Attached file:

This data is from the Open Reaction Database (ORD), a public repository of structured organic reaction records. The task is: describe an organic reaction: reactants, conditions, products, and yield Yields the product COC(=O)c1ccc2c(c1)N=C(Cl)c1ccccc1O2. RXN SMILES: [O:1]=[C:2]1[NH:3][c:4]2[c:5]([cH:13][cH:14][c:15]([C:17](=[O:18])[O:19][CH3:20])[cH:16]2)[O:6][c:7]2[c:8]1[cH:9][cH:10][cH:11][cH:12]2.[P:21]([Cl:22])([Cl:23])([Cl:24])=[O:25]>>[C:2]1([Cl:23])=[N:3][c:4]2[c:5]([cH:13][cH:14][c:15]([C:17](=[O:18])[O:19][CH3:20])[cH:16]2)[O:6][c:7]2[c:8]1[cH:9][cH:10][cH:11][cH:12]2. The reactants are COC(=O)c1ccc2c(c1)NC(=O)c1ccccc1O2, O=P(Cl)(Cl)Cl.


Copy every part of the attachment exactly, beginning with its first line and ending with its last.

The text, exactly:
This data is from the Open Reaction Database (ORD), a public repository of structured organic reaction records. The task is: describe an organic reaction: reactants, conditions, products, and yield Yields the product COC(=O)c1ccc2c(c1)N=C(Cl)c1ccccc1O2. RXN SMILES: [O:1]=[C:2]1[NH:3][c:4]2[c:5]([cH:13][cH:14][c:15]([C:17](=[O:18])[O:19][CH3:20])[cH:16]2)[O:6][c:7]2[c:8]1[cH:9][cH:10][cH:11][cH:12]2.[P:21]([Cl:22])([Cl:23])([Cl:24])=[O:25]>>[C:2]1([Cl:23])=[N:3][c:4]2[c:5]([cH:13][cH:14][c:15]([C:17](=[O:18])[O:19][CH3:20])[cH:16]2)[O:6][c:7]2[c:8]1[cH:9][cH:10][cH:11][cH:12]2. The reactants are COC(=O)c1ccc2c(c1)NC(=O)c1ccccc1O2, O=P(Cl)(Cl)Cl.